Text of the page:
One side of my sign, which read, "Stop abusing ex-members" or something to that effect, may have added to this impression in their minds.
(In case you're interested, the other side of my sign, the one I kept constantly facing the street read, "Stop Scientology Human Rights Abuses Now!" Thanks to the unknown [to me] suppressive who printed these out.)
I also spoke twice, not to specific Scientologists, but to the crowd of them. Twice I ran into Xenu. Each time I said quite loudly,
"Hey, Xenu! Did you really implant all those people 76 million years ago?"
The next time I talked to a $cieno was just before we were leaving the picket. Several people had already hung up their signs and were standing around socializing (or comisserating) with each other.
But it wasn't three o'clock yet, and I was going to picket until 3:00.
There was a little weaselly PI who had been hassling us all day.
"Hey, man, they've all left. You're gonna miss your ride. Hang it up, man. You've missed your ride back to the hotel. I'm just trying to do you a favor here."
I could see very clearly that "my friends" had not left. In fact, Mark Dallara was walking right towards me at that very moment. Besides, I had my own car. I *was* my ride back to the hotel.
He began speaking with exaggerated slowness and enunciation. "Your. Friends. Have. All. Left. Do you understand English?"
I looked him right in the eye.
"Yes!" I spat, and he jumped.
I wanted him to be sure and understand that I was not-responding to him by choice, rather than because of any lack of ability.
"Jeez, I'm just trying to do you a favor here. Your friends are leaving. You'll miss your ride to the hotel. Jeez. I'd guess an IQ of about 3."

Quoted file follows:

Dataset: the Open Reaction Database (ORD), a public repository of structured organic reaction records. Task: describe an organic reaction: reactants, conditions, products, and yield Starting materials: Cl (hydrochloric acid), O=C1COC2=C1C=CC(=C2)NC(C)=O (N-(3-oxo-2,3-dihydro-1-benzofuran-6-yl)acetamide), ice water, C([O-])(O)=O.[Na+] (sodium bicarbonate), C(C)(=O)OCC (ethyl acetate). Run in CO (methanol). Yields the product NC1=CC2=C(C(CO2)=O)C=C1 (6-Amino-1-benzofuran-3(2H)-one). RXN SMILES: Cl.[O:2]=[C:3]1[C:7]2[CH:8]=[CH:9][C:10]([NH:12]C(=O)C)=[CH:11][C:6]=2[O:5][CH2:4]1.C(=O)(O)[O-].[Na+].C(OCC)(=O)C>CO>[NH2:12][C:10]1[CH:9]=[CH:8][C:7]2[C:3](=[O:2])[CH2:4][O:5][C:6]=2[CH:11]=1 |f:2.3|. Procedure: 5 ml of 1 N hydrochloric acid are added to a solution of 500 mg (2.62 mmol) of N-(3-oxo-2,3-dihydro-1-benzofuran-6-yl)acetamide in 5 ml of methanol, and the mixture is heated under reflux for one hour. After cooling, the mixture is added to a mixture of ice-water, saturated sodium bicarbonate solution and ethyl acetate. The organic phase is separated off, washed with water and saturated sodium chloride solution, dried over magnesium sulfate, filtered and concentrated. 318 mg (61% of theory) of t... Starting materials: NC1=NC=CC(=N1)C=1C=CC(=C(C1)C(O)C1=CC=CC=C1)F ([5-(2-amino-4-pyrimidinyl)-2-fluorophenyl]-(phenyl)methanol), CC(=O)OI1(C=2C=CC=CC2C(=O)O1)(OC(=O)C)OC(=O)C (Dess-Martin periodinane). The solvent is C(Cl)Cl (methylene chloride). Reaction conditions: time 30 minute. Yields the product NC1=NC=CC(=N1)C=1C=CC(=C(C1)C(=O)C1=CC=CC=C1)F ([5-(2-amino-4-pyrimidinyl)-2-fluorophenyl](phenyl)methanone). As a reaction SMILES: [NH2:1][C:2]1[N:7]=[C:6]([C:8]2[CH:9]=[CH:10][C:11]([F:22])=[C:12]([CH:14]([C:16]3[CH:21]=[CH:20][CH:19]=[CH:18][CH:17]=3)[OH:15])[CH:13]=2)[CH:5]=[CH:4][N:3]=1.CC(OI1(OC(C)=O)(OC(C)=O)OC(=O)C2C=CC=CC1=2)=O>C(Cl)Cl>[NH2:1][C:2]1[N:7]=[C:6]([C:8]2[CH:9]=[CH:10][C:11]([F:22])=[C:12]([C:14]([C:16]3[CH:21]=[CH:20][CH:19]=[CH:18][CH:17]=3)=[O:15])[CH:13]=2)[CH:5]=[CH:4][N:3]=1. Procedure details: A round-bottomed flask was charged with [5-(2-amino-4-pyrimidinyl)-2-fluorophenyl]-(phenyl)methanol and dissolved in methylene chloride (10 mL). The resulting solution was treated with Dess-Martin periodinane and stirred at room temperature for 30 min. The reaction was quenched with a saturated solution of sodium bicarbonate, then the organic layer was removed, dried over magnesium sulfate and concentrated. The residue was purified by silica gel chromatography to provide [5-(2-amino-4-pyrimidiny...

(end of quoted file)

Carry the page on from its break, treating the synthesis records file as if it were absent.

The dark, oily pettiness and puerility of his harassment reminded me of something out of _Perelandra_ or _That Hideous Strength_.
The final time I spoke to a Scientologist was at the Candlelight Vigil. My personal handler, the DJ, was walking backwards in front of me, streaming his invective, and I saw he was about to trip over a root. I said, "Watch out!" and he glanced quickly over his shoulder and was able to avoid falling flat on his ass.
This was in fact the only time I spoke during the Vigil.
I'm certain that I'm the only picketer who didn't speak to the $cienos. Keith Henson told me he did much damage by talking to them, and I'm willing to accept the statement.
But personally, I couldn't see the point. It seemed to me their sole purpose was to divert me from my purpose, and I wasn't going to allow that to happen. I also didn't think they'd be very open to what I have to say about Scientology.
In addition, the amount of energy they put into handling me, and their utter failure to handle me to any degree whatsoever, I think enturbulated them even more than Xenu.
+ - - - - - - - - - - - - - - - - - - - - - - - - - - - - - - - - - + | Prignillius (Sorry, no email addr right now. I'm workin' on it!) |
| Like some festering disease, [the scientology organization] |
| thrives out of sight, hidden until the stench of putrefaction |
| betrays it for the vile infection it really is: when the | | bandages of deception and falsity are removed, it is exposed as | | a parasitic blight that destroys everything it infects, leaving |
| misery, pain, and sometimes even death in its wake. |
| - stevea | + - - - - - - - - - - - - - - - - - - - - - - - - - - - - - - - - - +